upon them. We have a new French minister, Monsieur Berthemy, who is discreet and clever. As he is still young, I doubt not he will have a brilliant career. Mr. Seward is singularly well, and completely restored from injuries and wounds of all kinds, talking as much as ever. Let me thank you sincerely for your kind words on my marriage, and remember me, if you please, to the Prince de Joinville. Congress was in session from March 4 to the 80th, from July 3 to the 20th, and from November 21 to the 30th; and the Senate held a special session from April 1 to the 20th. The resolution for adjourning from March 20 to July 3 limited the power of senators not making a quorum to voting an adjournment,—a limitation which Sumner did not think constitutional. July 3, 1867; Works, vol. XI. pp. 365-367. Sumner pressed for a continuous or almost continuous session, with the view of checking the President and defeating his plans; but others did not see the necessity for the constant p
Edward L. Pierce, Memoir and letters of Charles Sumner: volume 4, Chapter 55: Fessenden's death.—the public debt.—reduction of postage.— Mrs. Lincoln's pension.—end of reconstruction.—race discriminations in naturalization.—the Chinese.—the senator's record.—the Cuban Civil War.—annexation of San Domingo.—the treaties.—their use of the navy.—interview with the presedent.—opposition to the annexation; its defeat.—Mr. Fish.—removal of Motley.—lecture on Franco-Prussian War.—1869-1870. (search)
the lecture. In 1870 he was still enforcing the truths which he announced twenty-five years before, in his celebrated oration of July 4, 1845. On his route he enjoyed the hospitality of friends,—of Judge Harris at Albany, Gerrit Smith at Peterborough, and Senator Fenton at Jamestown. While at a hotel in Chicago, during a call from Mr. Arnold, biographer of Lincoln, a newspaper reporter, without disclosing his purpose, happened to be present, and the next day gave to a journal of the city what purported to be an account of Sumner's conversation on the President and on Motley. Chicago Republican, November 19; New York Herald, November 21; Boston Journal, December 5. The senator read it with great regret, and repudiated it as a whole,—calling it afterwards in the Senate a stolen, surreptitious, and false report, . . . with a mixture of truth, of falsehood, and of exaggeration, producing in the main the effect of falsehood. Dec. 21, 1870. Congressional Globe, pp. 247, 253, 2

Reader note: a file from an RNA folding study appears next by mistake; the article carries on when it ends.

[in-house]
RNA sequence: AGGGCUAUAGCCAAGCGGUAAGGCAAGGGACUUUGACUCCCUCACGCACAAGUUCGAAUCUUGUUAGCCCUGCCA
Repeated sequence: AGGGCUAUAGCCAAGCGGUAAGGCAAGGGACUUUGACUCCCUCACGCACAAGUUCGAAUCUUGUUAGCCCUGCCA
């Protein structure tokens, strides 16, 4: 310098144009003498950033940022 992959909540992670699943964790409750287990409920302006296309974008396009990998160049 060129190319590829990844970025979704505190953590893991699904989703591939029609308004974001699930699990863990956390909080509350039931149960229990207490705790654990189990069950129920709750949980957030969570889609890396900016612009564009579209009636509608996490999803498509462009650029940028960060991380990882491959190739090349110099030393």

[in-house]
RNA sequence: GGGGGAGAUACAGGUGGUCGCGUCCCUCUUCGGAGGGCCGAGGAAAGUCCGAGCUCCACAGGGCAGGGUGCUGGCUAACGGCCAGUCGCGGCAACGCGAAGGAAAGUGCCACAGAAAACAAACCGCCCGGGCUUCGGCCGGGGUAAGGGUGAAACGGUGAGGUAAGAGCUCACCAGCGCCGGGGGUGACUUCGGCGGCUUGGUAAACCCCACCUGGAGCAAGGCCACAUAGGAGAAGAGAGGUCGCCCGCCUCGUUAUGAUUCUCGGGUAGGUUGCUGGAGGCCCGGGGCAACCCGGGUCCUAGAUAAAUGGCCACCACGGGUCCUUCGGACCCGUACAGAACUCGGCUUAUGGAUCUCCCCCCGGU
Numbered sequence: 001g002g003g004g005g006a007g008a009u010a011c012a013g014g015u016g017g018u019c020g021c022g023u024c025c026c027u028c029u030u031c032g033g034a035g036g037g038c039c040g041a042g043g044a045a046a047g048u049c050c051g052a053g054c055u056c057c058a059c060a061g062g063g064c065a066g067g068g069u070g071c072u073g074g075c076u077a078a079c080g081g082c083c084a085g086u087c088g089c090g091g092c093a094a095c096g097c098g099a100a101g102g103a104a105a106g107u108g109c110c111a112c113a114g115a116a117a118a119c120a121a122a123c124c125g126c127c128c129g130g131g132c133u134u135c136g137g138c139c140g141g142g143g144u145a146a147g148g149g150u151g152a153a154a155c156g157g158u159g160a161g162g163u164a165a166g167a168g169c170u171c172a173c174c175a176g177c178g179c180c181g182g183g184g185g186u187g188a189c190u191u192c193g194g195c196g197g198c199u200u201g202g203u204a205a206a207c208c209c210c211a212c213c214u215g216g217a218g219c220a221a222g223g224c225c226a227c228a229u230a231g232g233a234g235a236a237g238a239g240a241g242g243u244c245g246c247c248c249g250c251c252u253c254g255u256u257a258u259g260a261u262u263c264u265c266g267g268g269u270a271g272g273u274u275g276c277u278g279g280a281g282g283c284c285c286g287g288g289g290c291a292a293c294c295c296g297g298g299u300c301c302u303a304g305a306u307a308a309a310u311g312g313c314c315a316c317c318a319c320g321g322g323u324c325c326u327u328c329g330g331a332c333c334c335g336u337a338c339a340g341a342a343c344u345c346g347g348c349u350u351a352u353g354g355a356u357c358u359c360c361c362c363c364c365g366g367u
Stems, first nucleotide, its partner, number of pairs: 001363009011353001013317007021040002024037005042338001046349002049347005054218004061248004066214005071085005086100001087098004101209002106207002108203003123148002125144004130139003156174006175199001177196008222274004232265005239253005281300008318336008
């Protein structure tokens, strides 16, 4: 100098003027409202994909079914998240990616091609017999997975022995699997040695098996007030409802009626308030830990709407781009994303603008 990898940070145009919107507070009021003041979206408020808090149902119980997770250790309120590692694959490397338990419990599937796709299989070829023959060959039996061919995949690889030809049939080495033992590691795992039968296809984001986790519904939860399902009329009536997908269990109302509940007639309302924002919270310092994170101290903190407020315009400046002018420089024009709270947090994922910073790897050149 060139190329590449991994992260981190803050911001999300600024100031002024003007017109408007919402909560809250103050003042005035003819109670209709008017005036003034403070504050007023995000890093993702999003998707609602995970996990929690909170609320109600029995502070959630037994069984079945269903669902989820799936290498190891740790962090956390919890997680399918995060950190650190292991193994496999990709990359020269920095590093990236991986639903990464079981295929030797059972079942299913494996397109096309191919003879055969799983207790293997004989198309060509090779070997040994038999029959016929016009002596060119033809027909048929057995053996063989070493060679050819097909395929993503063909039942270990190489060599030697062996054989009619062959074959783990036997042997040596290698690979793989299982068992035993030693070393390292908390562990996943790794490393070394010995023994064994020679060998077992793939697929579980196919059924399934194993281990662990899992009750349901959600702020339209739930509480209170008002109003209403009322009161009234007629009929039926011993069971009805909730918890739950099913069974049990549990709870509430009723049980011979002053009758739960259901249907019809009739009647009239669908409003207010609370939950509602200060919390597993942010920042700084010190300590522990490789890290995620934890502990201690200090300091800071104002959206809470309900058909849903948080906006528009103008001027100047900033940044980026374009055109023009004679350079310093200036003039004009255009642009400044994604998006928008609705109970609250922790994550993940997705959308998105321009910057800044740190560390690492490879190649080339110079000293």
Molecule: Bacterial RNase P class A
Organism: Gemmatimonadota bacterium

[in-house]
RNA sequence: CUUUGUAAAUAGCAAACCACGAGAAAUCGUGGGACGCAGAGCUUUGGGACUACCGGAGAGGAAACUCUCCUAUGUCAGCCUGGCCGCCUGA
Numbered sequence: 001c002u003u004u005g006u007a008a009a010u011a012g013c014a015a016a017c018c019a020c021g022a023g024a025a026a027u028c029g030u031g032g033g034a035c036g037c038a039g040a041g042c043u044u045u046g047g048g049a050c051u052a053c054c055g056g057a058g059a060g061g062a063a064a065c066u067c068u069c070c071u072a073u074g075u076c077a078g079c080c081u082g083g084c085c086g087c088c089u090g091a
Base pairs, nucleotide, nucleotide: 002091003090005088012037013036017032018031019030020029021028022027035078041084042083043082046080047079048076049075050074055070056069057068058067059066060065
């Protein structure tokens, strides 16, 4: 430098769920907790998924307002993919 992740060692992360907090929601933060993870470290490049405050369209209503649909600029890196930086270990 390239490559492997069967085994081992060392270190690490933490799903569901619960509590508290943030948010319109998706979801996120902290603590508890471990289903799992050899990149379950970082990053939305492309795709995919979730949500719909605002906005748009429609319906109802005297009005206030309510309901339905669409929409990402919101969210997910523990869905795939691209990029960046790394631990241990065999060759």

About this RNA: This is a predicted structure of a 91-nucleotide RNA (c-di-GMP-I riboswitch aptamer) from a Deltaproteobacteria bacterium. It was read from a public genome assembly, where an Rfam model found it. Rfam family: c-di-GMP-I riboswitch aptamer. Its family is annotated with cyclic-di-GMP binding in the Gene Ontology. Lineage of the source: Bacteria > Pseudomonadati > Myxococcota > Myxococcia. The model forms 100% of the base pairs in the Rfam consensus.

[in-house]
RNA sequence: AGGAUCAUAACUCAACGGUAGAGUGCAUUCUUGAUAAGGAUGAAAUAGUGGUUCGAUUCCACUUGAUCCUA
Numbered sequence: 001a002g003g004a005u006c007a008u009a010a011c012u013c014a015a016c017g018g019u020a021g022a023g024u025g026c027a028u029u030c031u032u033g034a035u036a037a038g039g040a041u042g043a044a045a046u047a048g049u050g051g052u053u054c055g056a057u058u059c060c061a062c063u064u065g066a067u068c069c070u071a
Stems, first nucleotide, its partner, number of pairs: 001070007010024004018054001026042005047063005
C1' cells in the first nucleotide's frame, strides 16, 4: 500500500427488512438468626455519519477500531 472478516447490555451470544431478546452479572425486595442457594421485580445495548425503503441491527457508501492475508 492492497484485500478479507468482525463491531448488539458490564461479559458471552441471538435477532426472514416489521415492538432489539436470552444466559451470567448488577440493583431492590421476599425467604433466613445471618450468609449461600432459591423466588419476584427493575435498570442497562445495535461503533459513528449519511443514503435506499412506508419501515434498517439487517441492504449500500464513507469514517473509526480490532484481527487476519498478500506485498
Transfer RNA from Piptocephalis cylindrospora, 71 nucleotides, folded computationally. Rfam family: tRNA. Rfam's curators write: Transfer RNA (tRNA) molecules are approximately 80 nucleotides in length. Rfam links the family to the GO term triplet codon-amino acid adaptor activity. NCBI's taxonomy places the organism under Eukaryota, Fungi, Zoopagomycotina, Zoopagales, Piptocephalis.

Edward L. Pierce, Memoir and letters of Charles Sumner: volume 4, chapter 19 (search)
ble evidence. Stated so positively and in such a quarter, it was likely to obtain general credence; and but for a fortunate suggestion that the Senate records should be searched and made known, this calumny might have remained forever attached to an eminent senator. Mr. Fish's letter to the Boston Transcript adroitly gave only dates of references to the committee: and the omission of dates of reporting suggested to Mr. Sumner's friends a further inquiry as to the omitted dates. On November 21 the injunction of secrecy was removed from the Senate proceedings, on the motion of Senator Hoar of Massachusetts, and Mr. Fish's repeated charge found to be untrue. Mr. Sumner's chairmanship ended March 3, 1871. It was found that he reported the Mexican protocol (referred Dec. 8, 1869) on Jan. 11, 1870; the Darien Canal treaty with Colombia (referred April 1, 1870), on July 13, 1870; two treaties with Peru, and one each with Guatemala and Nicaragua (all four referred Dec. 8, 1870), on